Yeah, me either. However. I just saw this on a friend's facebook, and I know I've posted it on there before, but I don't think I've put it here, and I thought I'd bring it over. You know, because I like showing off that I've read some stuff. :) Too bad I don't care so much for Brit lit, definitely takes me down on this list.


Have you read more than 6 of these books? The BBC believes most people will have read only 6 of the 100 books listed here.

Instructions: Copy this list. Bold those books you've read in their entirety, italicize the ones you started but didn't finish or read an excerpt. Tag other book nerds. Tag me as well so I can see your responses!


1 Pride and Prejudice - Jane Austen
2 The Lord of the Rings - JRR Tolkien
3 Jane Eyre - Charlotte Bronte
4 Harry Potter series - JK Rowling (read the first three and lost interest. Been considering picking them back up again... we'll see).
5 To Kill a Mockingbird - Harper Lee
6 The Bible
7 Wuthering Heights - Emily Bronte
8 Nineteen Eighty Four - George Orwell
9 His Dark Materials - Philip Pullman
10 Great Expectations - Charles Dickens
11 Little Women - Louisa M Alcott
12 Tess of the D’Urbervilles - Thomas Hardy
13 Catch 22 - Joseph Heller
14 Complete Works of Shakespeare
15 Rebecca - Daphne Du Maurier
16 The Hobbit - JRR Tolkien
17 Birdsong - Sebastian Faulk
18 Catcher in the Rye - JD Salinger
19 The Time Traveler’s Wife - Audrey Niffenegger
20 Middlemarch - George Eliot
21 Gone With The Wind - Margaret Mitchell
22 The Great Gatsby - F Scott Fitzgerald
24 War and Peace - Leo Tolstoy
25 The Hitch Hiker’s Guide to the Galaxy - Douglas Adams
27 Crime and Punishment - Fyodor Dostoyevsky
28 Grapes of Wrath - John Steinbeck
29 Alice in Wonderland - Lewis Carroll
30 The Wind in the Willows - Kenneth Grahame
31 Anna Karenina - Leo Tolstoy
32 David Copperfield - Charles Dickens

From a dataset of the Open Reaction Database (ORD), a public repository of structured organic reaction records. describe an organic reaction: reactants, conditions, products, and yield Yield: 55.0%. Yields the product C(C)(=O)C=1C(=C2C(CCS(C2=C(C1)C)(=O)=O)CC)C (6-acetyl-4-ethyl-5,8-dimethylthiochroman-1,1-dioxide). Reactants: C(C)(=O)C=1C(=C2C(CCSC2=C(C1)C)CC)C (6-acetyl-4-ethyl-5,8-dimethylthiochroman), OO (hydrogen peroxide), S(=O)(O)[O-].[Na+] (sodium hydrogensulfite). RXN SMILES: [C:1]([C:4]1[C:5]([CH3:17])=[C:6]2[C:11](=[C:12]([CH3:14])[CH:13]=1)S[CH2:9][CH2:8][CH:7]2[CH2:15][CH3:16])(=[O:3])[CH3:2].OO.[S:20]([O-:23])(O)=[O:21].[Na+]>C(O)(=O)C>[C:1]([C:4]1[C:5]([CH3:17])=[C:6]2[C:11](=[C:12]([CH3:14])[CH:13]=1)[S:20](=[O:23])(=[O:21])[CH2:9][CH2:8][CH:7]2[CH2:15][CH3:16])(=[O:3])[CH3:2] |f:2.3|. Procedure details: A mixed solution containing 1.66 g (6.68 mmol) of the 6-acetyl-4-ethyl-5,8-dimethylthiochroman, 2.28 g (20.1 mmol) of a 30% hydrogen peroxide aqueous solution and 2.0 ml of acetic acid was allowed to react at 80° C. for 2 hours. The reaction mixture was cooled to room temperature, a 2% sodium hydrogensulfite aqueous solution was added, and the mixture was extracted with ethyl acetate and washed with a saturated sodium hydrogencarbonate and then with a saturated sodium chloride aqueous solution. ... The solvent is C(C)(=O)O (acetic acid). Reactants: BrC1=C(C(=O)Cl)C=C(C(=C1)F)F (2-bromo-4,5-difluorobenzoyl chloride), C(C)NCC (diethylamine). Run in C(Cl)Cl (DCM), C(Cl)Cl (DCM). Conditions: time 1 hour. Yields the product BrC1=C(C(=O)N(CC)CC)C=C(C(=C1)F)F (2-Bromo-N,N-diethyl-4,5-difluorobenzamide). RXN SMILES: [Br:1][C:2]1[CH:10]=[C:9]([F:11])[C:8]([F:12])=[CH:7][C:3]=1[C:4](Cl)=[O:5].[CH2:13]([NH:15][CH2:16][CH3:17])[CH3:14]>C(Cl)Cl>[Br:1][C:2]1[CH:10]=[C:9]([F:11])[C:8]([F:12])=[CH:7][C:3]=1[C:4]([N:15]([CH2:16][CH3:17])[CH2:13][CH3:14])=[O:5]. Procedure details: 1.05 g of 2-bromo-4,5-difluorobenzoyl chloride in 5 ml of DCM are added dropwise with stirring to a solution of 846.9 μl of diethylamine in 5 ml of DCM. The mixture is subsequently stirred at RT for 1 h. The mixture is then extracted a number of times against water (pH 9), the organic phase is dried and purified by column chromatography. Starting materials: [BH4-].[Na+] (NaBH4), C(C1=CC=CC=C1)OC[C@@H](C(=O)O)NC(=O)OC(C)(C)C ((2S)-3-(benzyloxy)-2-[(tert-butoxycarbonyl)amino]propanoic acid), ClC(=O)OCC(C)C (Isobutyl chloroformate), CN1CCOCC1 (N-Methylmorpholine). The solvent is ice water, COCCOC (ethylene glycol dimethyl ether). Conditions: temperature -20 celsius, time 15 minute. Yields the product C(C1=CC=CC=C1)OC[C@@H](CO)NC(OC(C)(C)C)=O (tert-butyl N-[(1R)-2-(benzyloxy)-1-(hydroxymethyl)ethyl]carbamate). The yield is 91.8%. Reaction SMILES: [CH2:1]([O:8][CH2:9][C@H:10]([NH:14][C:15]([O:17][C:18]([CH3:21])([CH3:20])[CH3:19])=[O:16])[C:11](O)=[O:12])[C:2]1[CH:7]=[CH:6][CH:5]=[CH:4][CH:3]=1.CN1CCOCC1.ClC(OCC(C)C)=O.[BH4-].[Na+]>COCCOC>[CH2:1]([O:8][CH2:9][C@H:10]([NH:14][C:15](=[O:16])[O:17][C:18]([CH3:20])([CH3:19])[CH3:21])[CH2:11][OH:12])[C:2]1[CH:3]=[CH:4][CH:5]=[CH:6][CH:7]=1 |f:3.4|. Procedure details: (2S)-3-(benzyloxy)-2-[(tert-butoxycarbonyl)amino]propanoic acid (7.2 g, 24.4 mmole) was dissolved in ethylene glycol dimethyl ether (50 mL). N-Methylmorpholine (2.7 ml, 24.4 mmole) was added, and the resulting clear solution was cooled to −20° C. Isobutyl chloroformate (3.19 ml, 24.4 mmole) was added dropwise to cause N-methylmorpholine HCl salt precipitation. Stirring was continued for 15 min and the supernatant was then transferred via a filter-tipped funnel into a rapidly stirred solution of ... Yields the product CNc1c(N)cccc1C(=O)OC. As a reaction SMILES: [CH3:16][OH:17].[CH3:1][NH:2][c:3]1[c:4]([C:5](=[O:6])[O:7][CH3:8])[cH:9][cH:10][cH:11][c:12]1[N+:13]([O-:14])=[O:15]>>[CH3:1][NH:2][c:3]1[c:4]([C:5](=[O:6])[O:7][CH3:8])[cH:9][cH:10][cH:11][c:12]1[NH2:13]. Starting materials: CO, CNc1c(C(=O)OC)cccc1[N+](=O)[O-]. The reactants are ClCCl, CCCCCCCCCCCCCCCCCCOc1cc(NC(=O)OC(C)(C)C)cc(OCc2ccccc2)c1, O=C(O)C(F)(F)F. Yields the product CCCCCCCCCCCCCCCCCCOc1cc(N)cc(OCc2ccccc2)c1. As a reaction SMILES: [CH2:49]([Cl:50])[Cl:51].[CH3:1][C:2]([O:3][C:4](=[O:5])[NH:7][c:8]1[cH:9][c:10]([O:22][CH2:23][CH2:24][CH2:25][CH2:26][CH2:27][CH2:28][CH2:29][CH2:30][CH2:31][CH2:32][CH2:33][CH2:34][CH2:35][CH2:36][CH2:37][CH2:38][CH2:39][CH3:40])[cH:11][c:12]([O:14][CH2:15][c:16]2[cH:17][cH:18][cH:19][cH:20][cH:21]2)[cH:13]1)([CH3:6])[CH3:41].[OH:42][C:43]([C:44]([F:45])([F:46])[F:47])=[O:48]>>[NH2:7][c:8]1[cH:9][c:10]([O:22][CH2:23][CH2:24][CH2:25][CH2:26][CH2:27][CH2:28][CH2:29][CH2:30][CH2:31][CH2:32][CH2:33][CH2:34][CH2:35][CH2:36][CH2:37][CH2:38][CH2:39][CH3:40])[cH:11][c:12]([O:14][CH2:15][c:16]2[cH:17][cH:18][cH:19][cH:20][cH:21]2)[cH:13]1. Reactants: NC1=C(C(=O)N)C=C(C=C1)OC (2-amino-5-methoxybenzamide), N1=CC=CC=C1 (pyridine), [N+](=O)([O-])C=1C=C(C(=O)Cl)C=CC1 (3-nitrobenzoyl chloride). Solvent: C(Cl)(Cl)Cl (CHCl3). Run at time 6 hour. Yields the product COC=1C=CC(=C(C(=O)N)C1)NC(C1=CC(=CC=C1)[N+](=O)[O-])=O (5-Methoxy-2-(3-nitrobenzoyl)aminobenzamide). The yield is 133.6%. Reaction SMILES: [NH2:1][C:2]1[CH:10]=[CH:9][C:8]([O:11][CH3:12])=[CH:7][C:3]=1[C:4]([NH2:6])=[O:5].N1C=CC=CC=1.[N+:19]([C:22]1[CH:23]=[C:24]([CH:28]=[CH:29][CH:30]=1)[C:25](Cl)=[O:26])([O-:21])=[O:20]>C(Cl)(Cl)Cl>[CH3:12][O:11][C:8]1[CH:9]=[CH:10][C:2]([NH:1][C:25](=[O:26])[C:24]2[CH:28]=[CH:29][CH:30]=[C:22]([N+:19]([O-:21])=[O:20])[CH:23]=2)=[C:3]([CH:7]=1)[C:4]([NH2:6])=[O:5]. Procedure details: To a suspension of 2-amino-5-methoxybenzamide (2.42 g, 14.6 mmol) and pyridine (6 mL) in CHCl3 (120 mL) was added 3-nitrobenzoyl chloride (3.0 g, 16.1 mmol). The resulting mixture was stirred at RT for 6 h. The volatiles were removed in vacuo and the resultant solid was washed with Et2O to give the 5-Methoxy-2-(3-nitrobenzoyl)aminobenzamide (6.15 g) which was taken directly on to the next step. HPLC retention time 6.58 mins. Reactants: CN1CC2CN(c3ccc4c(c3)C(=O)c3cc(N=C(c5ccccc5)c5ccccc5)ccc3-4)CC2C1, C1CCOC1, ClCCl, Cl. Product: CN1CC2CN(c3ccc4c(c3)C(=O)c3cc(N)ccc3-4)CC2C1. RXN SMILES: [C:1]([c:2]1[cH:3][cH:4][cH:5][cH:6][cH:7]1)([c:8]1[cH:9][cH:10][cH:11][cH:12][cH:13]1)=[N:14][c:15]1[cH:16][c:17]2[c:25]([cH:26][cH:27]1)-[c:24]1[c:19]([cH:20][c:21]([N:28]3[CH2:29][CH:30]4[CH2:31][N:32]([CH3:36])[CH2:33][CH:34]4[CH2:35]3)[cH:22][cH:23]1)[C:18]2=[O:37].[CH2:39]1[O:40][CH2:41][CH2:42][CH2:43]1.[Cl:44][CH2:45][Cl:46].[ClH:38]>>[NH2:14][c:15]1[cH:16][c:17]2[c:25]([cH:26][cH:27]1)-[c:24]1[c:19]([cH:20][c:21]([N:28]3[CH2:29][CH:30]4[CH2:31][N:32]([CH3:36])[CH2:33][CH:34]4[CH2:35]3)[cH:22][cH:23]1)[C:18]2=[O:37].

33 Chronicles of Narnia - CS Lewis
34 Emma -Jane Austen
35 Persuasion - Jane Austen
36 The Lion, The Witch and the Wardrobe - CS Lewis (isn't this included in #33?)
37 The Kite Runner - Khaled Hosseini
38 Captain Corelli’s Mandolin - Louis De Bernieres
39 Memoirs of a Geisha - Arthur Golden
40 Winnie the Pooh - A.A. Milne
41 Animal Farm - George Orwell
42 The Da Vinci Code - Dan Brown
43 One Hundred Years of Solitude - Gabriel Garcia Marquez
44 A Prayer for Owen Meaney - John Irving
45 The Woman in White - Wilkie Collins
46 Anne of Green Gables - LM Montgomery
47 Far From The Madding Crowd - Thomas Hardy
48 The Handmaid’s Tale - Margaret Atwood
49 Lord of the Flies - William Golding
50 Atonement - Ian McEwan
51 Life of Pi - Yann Martel
52 Dune - Frank Herbert
53 Cold Comfort Farm - Stella Gibbons
54 Sense and Sensibility - Jane Austen
55 A Suitable Boy - Vikram Seth
56 The Shadow of the Wind - Carlos Ruiz Zafon
57 A Tale Of Two Cities - Charles Dickens
58 Brave New World - Aldous Huxley
59 The Curious Incident of the Dog in the Night-time - Mark Haddon
60 Love In The Time Of Cholera - Gabriel Garcia Marquez
61 Of Mice and Men - John Steinbeck
62 Lolita - Vladimir Nabokov
63 The Secret History - Donna Tartt
64 The Lovely Bones - Alice Sebold
65 Count of Monte Cristo - Alexandre Dumas
66 On The Road - Jack Kerouac
67 Jude the Obscure - Thomas Hardy
68 Bridget Jones’s Diary - Helen Fielding
69 Midnight’s Children - Salman Rushdie
70 Moby Dick - Herman Melville
71 Oliver Twist - Charles Dickens
72 Dracula - Bram Stoker
73 The Secret Garden - Frances Hodgson Burnett
74 Notes From A Small Island - Bill Bryson
75 Ulysses - James Joyce
76 The Inferno - Dante
77 Swallows and Amazons - Arthur Ransome
78 Germinal - Emile Zola
79 Vanity Fair - William Makepeace Thackeray
80 Possession - AS Byatt
81 A Christmas Carol - Charles Dickens
82 Cloud Atlas - David Mitchell
83 The Color Purple - Alice Walker
84 The Remains of the Day - Kazuo Ishiguro
85 Madame Bovary - Gustave Flaubert
86 A Fine Balance - Rohinton Mistry
87 Charlotte’s Web - E.B. White
88 The Five People You Meet In Heaven - Mitch Albom
89 Adventures of Sherlock Holmes - Sir Arthur Conan Doyle
90 The Faraway Tree Collection - Enid Blyton
91 Heart of Darkness - Joseph Conrad
92 The Little Prince - Antoine De Saint-Exupery
93 The Wasp Factory - Iain Banks
94 Watership Down - Richard Adams
95 A Confederacy of Dunces - John Kennedy Toole
96 A Town Like Alice - Nevil Shute
97 The Three Musketeers - Alexandre Dumas
98 Hamlet - William Shakespeare
99 Charlie and the Chocolate Factory - Roald Dahl
100 Les Miserables - Victor Hugo

So I've actually read 25, and started or read excerpts of 14 more... not too shabby, right? Just gotta figure out a way to get into Dickens and Austen...